A guest-post from Andrea Fereshteh, senior writer in Duke's office of news and communications:
Re-reading physician-turned author Abraham Verghese’s first book My Own Country last month, I was struck by his raw, revealing look at treating AIDS in East Tennessee during the late 1980s.
My father went to work with Verghese when I was just seven years old and though I identified them as doctors by their white coats and the stethoscopes draped around their necks, I now appreciate Verghese’s graphic illustration of the daily challenges they faced confronting the space between life and death, witnessing humanity laid bare.
Verghese continues to usher readers into the intimate world between patient and physician with his debut novel Cutting for Stone.
He read excerpts from the book and spoke to an audience of physicians, medical students and local fans at the Searle Center last night. (Read a New York Times review and the first chapter of the book)
The story follows twin brothers born of a secret union between an Indian nun and a British surgeon named Thomas Stone in a hospital in Africa. The circumstances are familiar ground for Verghese; he was born in Ethiopia to Indian parents. The twins in the story later find themselves drawn to the medical profession, as did Verghese. He read aloud two excerpts from the book, including a humorous exchange between two doctors -- one teaching the other how to do a vasectomy -- that had the audience laughing out loud.
Marking a departure from the two non-fiction books he has written in the past, fiction writing, Verghese commented, was a challenge.
“People have an inherent interest in non-fiction because it actually happened,” he said. “For fiction writing, you have to work harder to make the reader suspend disbelief from the moment they begin reading through the last page of the book.”
Describing how he felt drawn to medicine after reading Of Human Bondage byWilliam Somerset Maugham, Verghese says he writes in order to “find out what I’m thinking.”
Writing this book, he said, reminded him that the most important function of a physician is not just scientific or technical, but Samaritan.
“The act of sitting down to write is important,” he said, noting that he keeps a journal and finds time to write whenever he can. “Writing this novel reaffirmed my faith and love for medicine. It is more than a profession, it’s a calling.”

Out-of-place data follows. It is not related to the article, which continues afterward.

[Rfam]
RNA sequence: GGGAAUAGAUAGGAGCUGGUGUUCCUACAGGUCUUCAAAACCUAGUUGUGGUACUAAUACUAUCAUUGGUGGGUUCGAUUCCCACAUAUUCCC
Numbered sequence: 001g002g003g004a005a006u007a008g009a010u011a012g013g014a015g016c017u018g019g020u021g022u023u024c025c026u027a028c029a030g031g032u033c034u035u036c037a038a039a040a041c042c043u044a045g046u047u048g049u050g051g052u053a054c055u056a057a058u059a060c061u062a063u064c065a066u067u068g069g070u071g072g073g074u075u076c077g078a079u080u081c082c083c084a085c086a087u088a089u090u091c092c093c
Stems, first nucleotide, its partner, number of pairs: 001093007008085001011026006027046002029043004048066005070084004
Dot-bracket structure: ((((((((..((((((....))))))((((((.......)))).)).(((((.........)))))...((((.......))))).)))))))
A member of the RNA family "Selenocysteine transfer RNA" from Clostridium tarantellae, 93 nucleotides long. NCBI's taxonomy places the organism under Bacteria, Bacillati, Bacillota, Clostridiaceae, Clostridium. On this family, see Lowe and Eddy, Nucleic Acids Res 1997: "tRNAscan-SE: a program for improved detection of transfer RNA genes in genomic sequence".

“Global warming was quaint,” according to one speaker at Friday’s “World in Conflict” conference, held at Duke’s French Family Science Center. He meant that global warming was only the start of the various environmental problems that will soon plague our planet.
These problems were the focus of the conference, which dealt with the issues of water, energy, and biodiversity specifically. Each was the subject of separate expert lectures and discussion periods.
The water panel included Dr. Avner Vengosh (Nicholas School), Dr. Martin Doyle (UNC-CH), and Dr. Chris Knightes (EPA), moderated by Dr. Peter G. McCornick (Nicholas School). Each gave a 20-minute talk about subjects ranging from American river management and mercury pollution to water supply disputes in the Gaza strip.
The conference also featured keynote speaker Carl Safina, founder of the Blue Ocean Institute and author of several books. Following a short introduction by Dr. Emily Klein, Safina lectured about the immense impact humans have had on the world’s oceans.
“Every place people have gone, they have changed the ocean.”
The problem, Safina says, is that people “don’t think of fish as wildlife.” When the oceans span the majority of our planet, it doesn’t seem like anything could harm them. But the vast interconnectedness of the world’s oceans make them especially vulnerable to change. Today, many ocean organisms are suffering in light of overharvesting, ocean acidification, habitat damage, and invasive species.
Safina grew up by the ocean, and says he witnessed the decline of marine animal populations firsthand. This loss is what drove him to devote his life to ocean conservation.
“It’s okay to use the ocean-- it’s not okay to use it up,” Safina said. “This is not the relationship with the world that we want, but it is the relationship that we have.”
In spite of humanity’s devastating impact, Safina emphasized that the ocean can recover-- if the right actions are taken. This spirit was emblematic of the entire conference.
“Don’t ask yourself whether you should be optimistic or pessimistic. Just be inspired, and ask yourself how can we all use our individual talents to make things better?”